Civilizing the Economy A New Economics of Provision

The Civic, the Commons and the Social

Posted May 1, 2012 by Marvin Brown in Uncategorized, 4 Comments

Say I am walking down a street in a large city and come across a homeless person on the sidewalk, and I ask myself if that could have been my fate.  If I think that I could have been that person—except for different circumstances—then we share a common humanity.  Our differences are basically social.  If I say that I would never become such a person, then I take our social differences—class, race, religion, and so on—as essential. We have nothing in common. 

If we are all commoners, then our social differences are secondary.  If our social identity is absolute, then what we have in common is ignored, or denied.

So here is the dilemma.  We exist together in our separate and conflicting social identities.  No one can deny that.  Still, we exist together.  We cannot deny that either.  On the one hand, the process of socialization gives us our identity.  I am a white, middle class, mid-western (USA) male. Furthermore, my social relationships—husband/wife, parent/child, teacher/student, and so on—make me who I am. But that is true of others too.  One thing we have in common is the fact that each one of us has a particular social life.

This dilemma can be resolved through the civic.  The civic, as I understand it, refers to open and sharing conversations in which participants recognize one another as citizens—as members of the civic.  The civic does not erase the social barriers that separate us, but it allows us to see how others interpret them.  Sometimes, such mutual interpretation can turn our social conflicts into civic disagreements.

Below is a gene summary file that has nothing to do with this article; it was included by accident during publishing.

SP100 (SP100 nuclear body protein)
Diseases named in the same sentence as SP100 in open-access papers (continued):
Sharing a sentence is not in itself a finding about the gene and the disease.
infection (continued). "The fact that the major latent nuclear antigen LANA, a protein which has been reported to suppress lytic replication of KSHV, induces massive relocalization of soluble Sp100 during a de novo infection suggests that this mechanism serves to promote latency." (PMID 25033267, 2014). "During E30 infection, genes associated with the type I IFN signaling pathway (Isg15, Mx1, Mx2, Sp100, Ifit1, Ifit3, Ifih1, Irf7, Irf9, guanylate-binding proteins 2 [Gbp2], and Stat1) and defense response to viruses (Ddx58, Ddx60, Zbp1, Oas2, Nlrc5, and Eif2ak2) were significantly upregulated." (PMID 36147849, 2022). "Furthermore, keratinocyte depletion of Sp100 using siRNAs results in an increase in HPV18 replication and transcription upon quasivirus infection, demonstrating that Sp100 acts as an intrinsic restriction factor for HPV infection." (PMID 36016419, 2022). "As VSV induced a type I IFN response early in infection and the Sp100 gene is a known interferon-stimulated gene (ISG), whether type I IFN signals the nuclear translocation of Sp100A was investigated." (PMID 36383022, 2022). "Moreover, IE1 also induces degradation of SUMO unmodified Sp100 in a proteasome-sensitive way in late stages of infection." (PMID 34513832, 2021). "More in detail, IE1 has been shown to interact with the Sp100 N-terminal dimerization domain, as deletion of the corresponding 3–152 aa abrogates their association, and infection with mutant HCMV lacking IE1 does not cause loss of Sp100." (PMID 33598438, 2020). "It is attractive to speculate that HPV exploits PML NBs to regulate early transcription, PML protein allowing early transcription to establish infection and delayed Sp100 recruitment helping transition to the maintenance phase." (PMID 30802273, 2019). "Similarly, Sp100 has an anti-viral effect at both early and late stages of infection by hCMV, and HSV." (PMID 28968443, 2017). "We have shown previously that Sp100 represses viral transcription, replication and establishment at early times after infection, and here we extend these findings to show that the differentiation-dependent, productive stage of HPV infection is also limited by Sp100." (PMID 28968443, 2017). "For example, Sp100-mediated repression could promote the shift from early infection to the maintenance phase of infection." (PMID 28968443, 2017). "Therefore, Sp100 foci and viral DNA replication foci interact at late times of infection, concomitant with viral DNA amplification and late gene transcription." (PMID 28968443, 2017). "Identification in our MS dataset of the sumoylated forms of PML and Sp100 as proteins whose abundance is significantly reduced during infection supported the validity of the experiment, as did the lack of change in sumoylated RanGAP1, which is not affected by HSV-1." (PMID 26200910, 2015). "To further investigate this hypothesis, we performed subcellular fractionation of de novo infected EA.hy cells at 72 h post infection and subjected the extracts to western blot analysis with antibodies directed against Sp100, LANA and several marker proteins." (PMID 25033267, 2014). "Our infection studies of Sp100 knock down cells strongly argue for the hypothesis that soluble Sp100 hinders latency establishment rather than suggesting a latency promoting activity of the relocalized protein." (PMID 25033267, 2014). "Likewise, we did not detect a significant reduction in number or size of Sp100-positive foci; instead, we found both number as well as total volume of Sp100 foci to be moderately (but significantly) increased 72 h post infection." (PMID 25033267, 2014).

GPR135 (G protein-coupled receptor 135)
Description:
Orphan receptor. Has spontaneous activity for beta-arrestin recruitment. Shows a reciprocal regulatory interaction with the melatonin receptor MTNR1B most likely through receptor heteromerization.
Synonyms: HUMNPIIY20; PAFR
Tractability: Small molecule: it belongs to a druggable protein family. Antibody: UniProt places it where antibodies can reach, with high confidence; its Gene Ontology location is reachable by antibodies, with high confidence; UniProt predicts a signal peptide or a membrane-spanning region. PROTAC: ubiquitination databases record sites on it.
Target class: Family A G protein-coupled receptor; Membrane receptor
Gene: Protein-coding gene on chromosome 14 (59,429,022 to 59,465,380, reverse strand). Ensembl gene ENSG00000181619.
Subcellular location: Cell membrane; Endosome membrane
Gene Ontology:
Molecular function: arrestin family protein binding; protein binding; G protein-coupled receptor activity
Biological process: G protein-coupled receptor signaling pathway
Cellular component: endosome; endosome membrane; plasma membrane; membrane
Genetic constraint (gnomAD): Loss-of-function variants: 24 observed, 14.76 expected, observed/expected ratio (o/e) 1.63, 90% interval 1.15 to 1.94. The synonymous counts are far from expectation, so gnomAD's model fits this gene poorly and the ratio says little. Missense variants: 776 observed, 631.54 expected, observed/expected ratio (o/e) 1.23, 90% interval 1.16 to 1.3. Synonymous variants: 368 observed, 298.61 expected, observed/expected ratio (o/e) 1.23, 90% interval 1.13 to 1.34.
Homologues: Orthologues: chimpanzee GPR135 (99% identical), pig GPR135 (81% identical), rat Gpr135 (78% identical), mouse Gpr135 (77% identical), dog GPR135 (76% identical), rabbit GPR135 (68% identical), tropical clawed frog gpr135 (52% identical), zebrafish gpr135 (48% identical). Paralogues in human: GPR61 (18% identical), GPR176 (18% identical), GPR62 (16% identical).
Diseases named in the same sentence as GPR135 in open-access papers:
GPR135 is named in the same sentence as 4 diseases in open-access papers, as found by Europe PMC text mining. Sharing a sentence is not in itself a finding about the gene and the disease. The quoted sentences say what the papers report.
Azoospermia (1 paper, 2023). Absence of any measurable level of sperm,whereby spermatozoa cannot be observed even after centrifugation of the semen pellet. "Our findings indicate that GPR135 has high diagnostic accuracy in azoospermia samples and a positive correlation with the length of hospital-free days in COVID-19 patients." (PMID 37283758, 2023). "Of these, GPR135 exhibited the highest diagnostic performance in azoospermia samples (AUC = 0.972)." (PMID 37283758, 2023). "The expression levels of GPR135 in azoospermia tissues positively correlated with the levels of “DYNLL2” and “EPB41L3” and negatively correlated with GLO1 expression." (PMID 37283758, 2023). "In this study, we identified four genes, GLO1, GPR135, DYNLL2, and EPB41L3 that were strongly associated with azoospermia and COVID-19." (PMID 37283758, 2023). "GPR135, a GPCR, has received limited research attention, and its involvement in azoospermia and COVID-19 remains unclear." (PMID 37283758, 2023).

Disagreements arise because we live in different social worlds.  If our particular social identity totally defines us, then civic conversations are impossible. Civic conversations become possible only when we recognize our common humanity. At the same time, the full potential of our common humanity remains largely unrealized if we do not step up and participate in the process of constructing and evaluating civic arguments about how to improve our social life.

4 Responses to “The Civic, the Commons and the Social”

  1. Mark says:

    May 2, 2012 at 10:26 pm

    "The civic does not erase the social barriers that separate us, but it allows us to see how others interpret them." That sounds exactly right.
  2. Civilizing the Economy | The Citizen Shopper says:

    May 15, 2012 at 9:35 am

    [...] recent blog post “The Civic, the Commons and the Social” discusses the idea of the citizen as separate (apart from collective due to a sense of [...]
  3. P2P Foundation » Blog Archive » The Civic, the Commons and the Social says:

    May 17, 2012 at 5:45 am

    [...] Martin Brown’s blog: Say I am walking down a street in a large city and come across a homeless person on the sidewalk, [...]
  4. Civilizing the Economy | RattleBag says:

    June 12, 2012 at 7:47 pm

    [...] recent blog post “The Civic, the Commons and the Social” discusses the idea of the citizen as separate (apart from collective due to a sense of [...]

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Marvin T. Brown, Ph.D teaches business and organizational ethics at the University of San Francisco and Saybrook University in San Francisco.

This book is the culmination of 30 years of teaching and writing on business and society from a communicative perspective. Visit workingethics.com for more information.

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